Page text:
Last week, the Electronic Software Ratings Board (aka the ESRB, responsible for the black-and-white ratings symbols on game packaging) announced that Warner Bros’ upcoming Batman: Arkham Knight would be hitting shelves with an “M” rating, meaning that it could not be sold to individuals under the age of 17. This was surprising since Warner Bros’ previous DC Comics games have closely stuck to the “T” rating. Every past game featuring the caped crusader avoided the graphic depictions of violence, even going so far as to turn Mortal Kombat (a franchise so violent it forced the creation of the ESRB itself) into a less graphic affair when DC stars came to play. It seems that Warner Bros. has finally decided to stop fighting, and accept the reality of a Batman game that officially can’t be sold to minors-because know that the kids will buy it anyways.
In theory, the ESRB ratings system should be a parallel to the Motion Picture Association of America (MPAA) film ratings system. Both are established on a series of ratings that narrow the potential audience for a game from “all audiences” to “adults only.” Yet when you look at the top-selling products in the gaming and film industry, it starts to become clear that the ESRB isn’t holding up. Of the top ten grossing films of 2014, only one is rated R. Comparatively, the majority of top-selling games in the same year were rated M for Mature. ESRB ratings don’t work as a sales deterrent, which highlights the simple fact that they don’t work.
Now, the source of the problem can be attributed to any number of sources. For one, it’s easier than ever for kids to purchase games without parental consent. Digital distribution has taken the storefront clerk (who can check ID) out of the equation, replaced with an age gate that most tech-literate kids could walk past before the age of ten. Even with parental controls available on the consoles, they mean nothing for parents that don’t adhere to ratings. Yet why would they, when the ratings themselves often don’t reflect the content within.
As we mentioned before, Destiny earned a T-rating from the ESRB last year. That game’s production studio, Bungie, is also well known for the Halo franchise of first person shooters. Both franchises feature masked individuals in spacesuits, shooting down countless alien hordes, and getting yelled at by 12-year-olds over XBox Live. So why did the same ratings board award Halo: The Master Chief Collection an M? Judging from the two games’ ESRB breakdowns, the biggest difference seems to be in what you’re gunning down – Destiny‘s foes are “insect- and robot-like”, while Halo has you killing “human and fantastical enemies.” But, looking at the T-rated Uncharted 3: Drake’s Deception, killing human enemies seems to be within the guidelines. This rat’s nest of contradictions only gets deeper as you dig further into the system – and it’s a dangerous one to rest upon.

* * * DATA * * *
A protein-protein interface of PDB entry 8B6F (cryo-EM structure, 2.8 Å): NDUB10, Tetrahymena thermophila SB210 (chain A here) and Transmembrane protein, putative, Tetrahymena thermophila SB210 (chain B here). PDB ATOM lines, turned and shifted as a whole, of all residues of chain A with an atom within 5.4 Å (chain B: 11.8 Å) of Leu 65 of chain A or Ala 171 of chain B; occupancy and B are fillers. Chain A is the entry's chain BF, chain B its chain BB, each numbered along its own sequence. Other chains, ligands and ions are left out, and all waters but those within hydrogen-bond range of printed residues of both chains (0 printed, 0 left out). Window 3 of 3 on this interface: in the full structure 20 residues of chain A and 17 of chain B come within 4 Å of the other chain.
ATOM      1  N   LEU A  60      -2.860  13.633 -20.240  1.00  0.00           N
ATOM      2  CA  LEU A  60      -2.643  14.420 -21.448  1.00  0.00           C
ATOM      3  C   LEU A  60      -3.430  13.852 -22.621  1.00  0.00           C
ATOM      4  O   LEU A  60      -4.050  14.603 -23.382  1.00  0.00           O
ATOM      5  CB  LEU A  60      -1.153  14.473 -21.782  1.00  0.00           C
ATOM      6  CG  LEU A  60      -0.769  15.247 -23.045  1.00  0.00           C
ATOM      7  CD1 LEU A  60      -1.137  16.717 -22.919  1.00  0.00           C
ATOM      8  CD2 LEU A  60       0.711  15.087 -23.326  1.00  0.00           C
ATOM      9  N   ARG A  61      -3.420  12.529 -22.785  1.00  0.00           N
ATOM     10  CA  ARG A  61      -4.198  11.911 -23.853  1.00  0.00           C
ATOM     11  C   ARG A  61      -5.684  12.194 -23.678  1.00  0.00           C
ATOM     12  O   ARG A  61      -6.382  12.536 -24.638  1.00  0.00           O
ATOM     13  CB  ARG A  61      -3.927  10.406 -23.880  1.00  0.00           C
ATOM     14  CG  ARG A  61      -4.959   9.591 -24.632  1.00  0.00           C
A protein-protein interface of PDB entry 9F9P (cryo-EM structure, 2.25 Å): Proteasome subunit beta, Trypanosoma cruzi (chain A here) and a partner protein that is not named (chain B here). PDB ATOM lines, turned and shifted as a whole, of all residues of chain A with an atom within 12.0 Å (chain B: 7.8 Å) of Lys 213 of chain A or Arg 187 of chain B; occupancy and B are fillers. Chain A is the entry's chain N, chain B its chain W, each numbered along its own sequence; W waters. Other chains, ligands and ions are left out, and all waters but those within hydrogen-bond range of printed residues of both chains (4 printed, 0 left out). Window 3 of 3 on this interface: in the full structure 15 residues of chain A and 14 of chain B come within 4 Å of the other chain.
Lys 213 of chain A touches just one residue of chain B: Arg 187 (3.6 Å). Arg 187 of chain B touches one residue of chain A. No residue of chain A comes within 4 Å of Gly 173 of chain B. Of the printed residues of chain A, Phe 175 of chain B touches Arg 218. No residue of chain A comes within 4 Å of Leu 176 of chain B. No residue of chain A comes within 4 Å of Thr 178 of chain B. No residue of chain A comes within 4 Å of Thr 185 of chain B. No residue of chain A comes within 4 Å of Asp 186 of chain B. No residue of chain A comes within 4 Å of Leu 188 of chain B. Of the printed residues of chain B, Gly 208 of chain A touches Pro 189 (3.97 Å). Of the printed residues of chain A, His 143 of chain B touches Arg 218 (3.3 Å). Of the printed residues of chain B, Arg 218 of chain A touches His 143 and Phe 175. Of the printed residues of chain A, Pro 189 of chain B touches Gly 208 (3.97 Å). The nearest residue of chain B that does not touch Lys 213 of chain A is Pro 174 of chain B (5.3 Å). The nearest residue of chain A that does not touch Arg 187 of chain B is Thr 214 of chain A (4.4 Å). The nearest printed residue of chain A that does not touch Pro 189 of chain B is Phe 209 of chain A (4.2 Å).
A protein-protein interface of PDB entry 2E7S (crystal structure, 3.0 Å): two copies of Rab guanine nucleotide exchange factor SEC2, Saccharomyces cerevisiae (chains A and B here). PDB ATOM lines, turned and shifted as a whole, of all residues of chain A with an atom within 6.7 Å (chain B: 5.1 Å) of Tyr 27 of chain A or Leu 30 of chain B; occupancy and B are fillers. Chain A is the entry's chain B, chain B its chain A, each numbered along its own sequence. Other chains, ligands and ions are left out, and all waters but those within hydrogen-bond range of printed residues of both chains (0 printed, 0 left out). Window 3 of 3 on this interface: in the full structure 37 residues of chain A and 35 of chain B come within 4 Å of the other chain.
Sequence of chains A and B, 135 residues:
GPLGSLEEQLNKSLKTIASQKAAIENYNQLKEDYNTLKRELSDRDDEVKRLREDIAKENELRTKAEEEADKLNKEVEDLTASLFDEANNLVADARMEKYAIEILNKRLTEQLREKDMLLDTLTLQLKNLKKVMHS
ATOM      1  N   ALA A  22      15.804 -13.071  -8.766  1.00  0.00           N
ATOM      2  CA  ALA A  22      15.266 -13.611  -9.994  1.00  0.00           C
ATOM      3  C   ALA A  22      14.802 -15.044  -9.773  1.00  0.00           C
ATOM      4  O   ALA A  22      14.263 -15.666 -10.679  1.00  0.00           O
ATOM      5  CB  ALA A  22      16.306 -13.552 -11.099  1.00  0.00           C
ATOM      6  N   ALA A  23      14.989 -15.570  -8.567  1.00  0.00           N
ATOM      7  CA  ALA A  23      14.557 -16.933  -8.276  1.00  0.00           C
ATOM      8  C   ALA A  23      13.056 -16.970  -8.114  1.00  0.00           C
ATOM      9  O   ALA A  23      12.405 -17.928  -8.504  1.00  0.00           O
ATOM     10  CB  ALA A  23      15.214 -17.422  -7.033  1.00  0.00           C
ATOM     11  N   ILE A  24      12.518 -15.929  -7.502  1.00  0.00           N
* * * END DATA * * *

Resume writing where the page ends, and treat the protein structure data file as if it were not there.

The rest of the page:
Although they served at least one concrete purpose in years past, it’s hard to say if the world even needs a ratings system on video games. The earlier statement that Mortal Kombat created the ESRB is no joke. The popularity of violent games like MK, Night Trap and others caused a media circus back in the early ’90s, which led to a congressional hearing where industry professionals were given an ultimatum: either self-regulate, or the government would take it into its own hands. This resulted in the standardization of internal content ratings, culminating in the modern ESRB. Since then, it has come under no shortage of scrutiny, with laws that ask for government enforcement making it all the way to the Supreme Court (where they were deemed unconstitutional). The presence of ratings is the biggest protection games have from unjust litigation. Continuing to accept a system that fails to deal out fair scrutiny only leaves us vulnerable.
Follow Chris Berg on Twitter @Mushroomer25